(Photo by Flickr user WOCinTech Chat, used under a Creative Commons license)
There are over 209,000 unfilled cybersecurity jobs in the U.S. alone according to a Peninsula Press analysis from 2015, and demand is quickly growing. There just aren’t enough people trained to take the gigs.
Bill Shelton knows why, in a very personal, first-hand sense. Though Shelton has a master’s in information systems, it wasn’t until he took part in the Hack Reactor programming bootcamp in San Francisco that he actually landed a job. It was the hands-on, immersive, real-world training that made all the difference — the kind training bootcamps excel at.
After starting his job as senior engineer at F5 Networks Shelton made another discovery — there aren’t enough backend engineers who know about cybersecurity. This leaves the very code base on many online companies vulnerable to attack. This, he thought, is a problem proper bootcamp training can solve.
So Shelton called up his friend Rick Garcia (they’d had many conversations about starting a company over the years) and together they founded Empower Security Academy, a bootcamp to train backend devs fluent in cyber and cloud security.
The duo decided D.C. would be a good place to develop their young company, so they packed up and drove across the country, arriving, about three weeks ago, at the WeWork in Dupont. Shelton believes a lot of these unfilled backend security type jobs are based in and around D.C., and “we wanted to go after the biggest market,” he said.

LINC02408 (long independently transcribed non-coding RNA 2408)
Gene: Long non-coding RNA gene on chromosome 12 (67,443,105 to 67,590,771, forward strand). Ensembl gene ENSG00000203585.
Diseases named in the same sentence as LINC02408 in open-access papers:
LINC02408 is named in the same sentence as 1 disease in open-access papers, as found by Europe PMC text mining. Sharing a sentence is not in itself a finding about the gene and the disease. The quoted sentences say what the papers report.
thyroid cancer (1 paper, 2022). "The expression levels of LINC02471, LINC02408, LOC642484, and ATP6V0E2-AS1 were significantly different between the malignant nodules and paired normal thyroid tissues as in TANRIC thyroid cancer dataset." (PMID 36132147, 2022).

Empower is a little bit different from your average General Assembly-style bootcamp. The four-month program focuses not on teaching everything you need to know about cybersecurity engineering, but on taking individuals with a decent skill set and bringing them to the next level. For this reason Empower requires that students do significant preparation before the program even begins.
“We’re not trying to be a mill,” Garcia said, adding that Empower plans to take only around 10 students in its first cohort. The duo is hoping that being selective in their admissions will help the company develop a strong brand in terms of the talent they produce and therefore it’ll be easy for their graduates to find jobs. This element is key — Shelton and Garcia plan to assess their curriculum and program based on the hiring statistics of their first cohort.
Another reason jobs are important — Empower’s bootcamp isn’t cheap. The full time, four-month program will cost $16,000, though there will be scholarships available for veterans, minorities and women. Shelton said he finds it sketchy that a lot of bootcamps don’t disclose hiring stats — he and Garcia hope to enable students to have a reasonable expectation of what their investment will yield.
The first cohort is scheduled to kick off on Oct. 15, though for the moment Shelton and Garcia have only one enrolled student. While the team is very new to #dctech, Shelton and Garcia are working hard to make the connections that will matter. They’re reaching out to tech companies that might become hiring partners, and holding free, informational meetups on general cybersecurity topics to attract potential students. And all this while also making sure that their curriculum is good to go for October, of course.-30-
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